i am new in aix.
i have an ibm box with aix on it.now using hmc i create vio and lpars on it.in this case on this box i have aix running only in vio and lpars or also in physical initial box?I mean now aix will runs only in vio server and lpars.Is right?
the vios resides in internal hdd and lpars in SAN?
Using only hmc could i setup vio and lpars on an box which is without aix installed on it-i mean a new branded box?how?
thanx so much,
Re: vios ?2013-02-20T22:25:41ZThis is the accepted answer. This is the accepted answer.Firstly, it's not clear whether you already have AIX running on this box. If so, do you want to migrate the contents of that system to the new environment? This will add to the complexity.
Secondly, it is best to consider the VIOServer as an appliance rather than a partition running AIX. While this is true under the covers, I recommend that you start simply using the VIOServer as an appliance and using the relevant VIOServer commands when required.
You can use the HMC to create a VIOServer partition and one or more AIX partitions. I recommend that you define the bus on which the CD/DVD is located as desirable so that you can move it between partitions.
To set up the VIOServer partition is easiest if you have the relevant software install CDs. You assign the device to the VIOServer partition, open a console window and and run the installation off the CD/DVD. Alternatively if you have a nimserver you can perform installation from that server.
To install AIX on client partitions you will need to configure virtual storage devices using the VIOServer.
I recommend that you consult the Redbook "Advanced Power Virtualisation".
Re: vios ?2013-02-21T10:30:48ZThis is the accepted answer. This is the accepted answer.
- SystemAdmin 110000D4XK
I give you my warmest thanks for your valuable comments.
please also reply to:
please where is the best place to deploy vios?on local disks or SAN?
HMC is using an discovery mechanism into a LAN with ibm boxes?
nx so much,
Re: vios ?2013-02-22T00:00:35ZThis is the accepted answer. This is the accepted answer.The response to your "deployment" question depends on the hardware configuration of your system. There are two practical configurations and then a combination of each of them.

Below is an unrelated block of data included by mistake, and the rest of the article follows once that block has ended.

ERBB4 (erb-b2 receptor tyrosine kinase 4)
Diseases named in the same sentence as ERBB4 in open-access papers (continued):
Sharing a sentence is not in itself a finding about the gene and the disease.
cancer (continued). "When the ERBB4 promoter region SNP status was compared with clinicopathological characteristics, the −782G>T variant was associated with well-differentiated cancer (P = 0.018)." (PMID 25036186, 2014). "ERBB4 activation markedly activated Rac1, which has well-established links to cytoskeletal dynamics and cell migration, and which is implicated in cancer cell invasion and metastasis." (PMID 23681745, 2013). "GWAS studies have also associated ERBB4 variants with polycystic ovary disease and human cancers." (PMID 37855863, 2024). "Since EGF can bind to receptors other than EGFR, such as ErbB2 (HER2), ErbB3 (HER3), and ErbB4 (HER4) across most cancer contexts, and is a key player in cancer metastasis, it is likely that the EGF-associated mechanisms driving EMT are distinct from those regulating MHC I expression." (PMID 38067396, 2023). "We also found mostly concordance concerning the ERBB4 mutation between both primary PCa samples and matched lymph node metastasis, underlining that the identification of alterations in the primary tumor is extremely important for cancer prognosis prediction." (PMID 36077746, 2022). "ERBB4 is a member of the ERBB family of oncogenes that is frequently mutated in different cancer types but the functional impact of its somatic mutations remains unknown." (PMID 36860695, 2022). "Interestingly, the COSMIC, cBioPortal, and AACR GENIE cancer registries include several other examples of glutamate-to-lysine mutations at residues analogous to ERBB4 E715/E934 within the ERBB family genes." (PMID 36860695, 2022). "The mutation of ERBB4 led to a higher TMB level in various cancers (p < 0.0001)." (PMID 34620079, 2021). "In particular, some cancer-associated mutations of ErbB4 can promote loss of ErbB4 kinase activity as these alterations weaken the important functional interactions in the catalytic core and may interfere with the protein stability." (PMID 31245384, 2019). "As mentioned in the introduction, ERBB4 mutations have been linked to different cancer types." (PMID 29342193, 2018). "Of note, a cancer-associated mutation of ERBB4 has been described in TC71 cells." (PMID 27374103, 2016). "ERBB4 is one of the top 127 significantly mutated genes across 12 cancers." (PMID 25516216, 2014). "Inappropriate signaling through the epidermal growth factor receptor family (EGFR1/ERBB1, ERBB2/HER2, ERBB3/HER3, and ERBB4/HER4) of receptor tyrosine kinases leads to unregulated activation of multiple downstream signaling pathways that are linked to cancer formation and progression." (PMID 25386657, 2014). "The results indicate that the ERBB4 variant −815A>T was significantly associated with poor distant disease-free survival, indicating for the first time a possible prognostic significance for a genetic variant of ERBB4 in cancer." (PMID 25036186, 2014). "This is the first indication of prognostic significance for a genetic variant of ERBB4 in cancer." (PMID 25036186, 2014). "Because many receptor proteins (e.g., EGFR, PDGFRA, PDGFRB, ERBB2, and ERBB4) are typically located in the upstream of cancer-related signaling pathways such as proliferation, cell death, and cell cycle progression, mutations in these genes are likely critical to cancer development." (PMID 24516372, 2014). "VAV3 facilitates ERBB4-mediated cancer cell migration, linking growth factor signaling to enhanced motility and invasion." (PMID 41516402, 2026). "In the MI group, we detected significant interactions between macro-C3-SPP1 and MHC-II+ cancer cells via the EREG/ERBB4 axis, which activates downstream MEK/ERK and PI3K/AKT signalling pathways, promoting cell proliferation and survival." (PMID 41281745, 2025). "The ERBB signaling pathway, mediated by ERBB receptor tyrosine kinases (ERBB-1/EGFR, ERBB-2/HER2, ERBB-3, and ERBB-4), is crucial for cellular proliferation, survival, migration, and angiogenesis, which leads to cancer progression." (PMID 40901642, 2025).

The first configuration is where you have local storage devices on a split bus. The split bus is vital so that each of your two VIOServers have their own separate I/O bus. The local storage devices (i.e. disks) for each VIOServer should be mirrored for redundancy and data protection.
The second configuration is where you have several (i.e. at least one per VIOServer) fibre channel adapters. In this configuration, each VIOServer has one adapter to access SAN storage. Ideally each VIOServer should have two adapters for redundancy purposes. The SAN storage would have multiple paths from the VIOServer. Ideally this would be through duplicated switches. Consult your storage administrators.
Depending on the hardware resources in the system, you might need to have one VIOServer using local storage and the other using SAN storage.
Re: vios ?2013-02-22T07:15:11ZThis is the accepted answer. This is the accepted answer.
- SystemAdmin 110000D4XK
I give you my warmest thanks to your valuable comments.
Regarding HMC,i see that could deploy VIO LPAR on a target-so i think that HMC is using some level 2 protocol in OSI model.HMC not use TCP/IP.Is right?
In production there are compulsories 2 VIOS servers on the box.If i have now 10 LPARS as clients for the 2 VIOS servers,then i need 20 physical NICs in VIOS(10 in one VIO and 10 in the other one) in order to have the optimum throuput over LAN?Also some of the LPARS could use the same LUN into SAN,so here only 2 SCSI server in the 2 VIOS should be fine.
What is the best place to have rootvg to the 2 VIOS?I mean on local disks or into SAN?
Re: vios ?2013-02-25T22:31:23ZThis is the accepted answer. This is the accepted answer.Concerning your point about the HMC, it is best to consider both the HMC and the VIOServer as appliances which have certain user interfaces. Don't take this too deeply but just accept what is there. Deeper analysis should be considered of intellectual interest.
In fact, the HMC communicates with the Service Processor on a private LAN. You can find the network addresses on this LAN via the HMC menus. They will typically be 172 or 198 addresses. You should never, ever put anything else on this LAN. That means one or two HMCs (once again, for redundancy) and one or more SRPs.
Turning to the VIOServers. The quantity two is not compulsory but I recommend it in a production environment to provide resilience and failover. Whether this can be done will depend on the system's resources. If your system has internal disks on separate buses then two VIOServers is an excellent idea. In most circumstances, I would prefer to have the rootvg on local disks. This means that they will almost always boot even if you have SAN issues. Of course you probably won't be able to bring the LPARs up if the SAN is down
The whole point about using the VIOServers (Virtual IOServers) is that you do not need 20 physical NICs! Depending on the level of performance you need, one NIC may be adequate. That is one in each VIOServer for redundancy. Remember that we now provide 1 Gb and 10 Gb adapters. If this should be inadequate for your 10 LPARs then you can try a variety of techniques available to emerge one or more adapters to provide higher performance. Note that this will require corresponding facilities at your network switch.
I should also make the same point about access to the SAN by the LPARs. We have NPIV capable fibre Channel adapters which can support many virtual fibre channel paths.